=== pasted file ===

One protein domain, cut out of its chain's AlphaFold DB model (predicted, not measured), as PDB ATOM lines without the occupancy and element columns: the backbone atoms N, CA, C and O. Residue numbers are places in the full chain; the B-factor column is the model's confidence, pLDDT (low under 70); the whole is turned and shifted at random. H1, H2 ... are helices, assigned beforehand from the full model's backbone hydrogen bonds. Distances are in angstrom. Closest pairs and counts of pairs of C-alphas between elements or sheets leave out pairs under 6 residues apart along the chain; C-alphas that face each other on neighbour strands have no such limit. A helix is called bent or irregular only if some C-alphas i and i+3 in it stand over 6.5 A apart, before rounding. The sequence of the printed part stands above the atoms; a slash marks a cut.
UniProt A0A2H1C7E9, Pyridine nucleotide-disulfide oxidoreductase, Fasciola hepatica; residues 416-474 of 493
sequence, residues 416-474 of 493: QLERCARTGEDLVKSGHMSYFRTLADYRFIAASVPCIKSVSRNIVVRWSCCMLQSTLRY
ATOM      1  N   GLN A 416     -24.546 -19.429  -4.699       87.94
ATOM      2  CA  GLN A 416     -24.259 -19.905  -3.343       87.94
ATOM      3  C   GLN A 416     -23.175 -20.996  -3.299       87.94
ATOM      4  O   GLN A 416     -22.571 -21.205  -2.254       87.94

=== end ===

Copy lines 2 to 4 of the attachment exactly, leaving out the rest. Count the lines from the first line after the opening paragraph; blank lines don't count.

sequence, residues 416-474 of 493: QLERCARTGEDLVKSGHMSYFRTLADYRFIAASVPCIKSVSRNIVVRWSCCMLQSTLRY
ATOM      1  N   GLN A 416     -24.546 -19.429  -4.699       87.94
ATOM      2  CA  GLN A 416     -24.259 -19.905  -3.343       87.94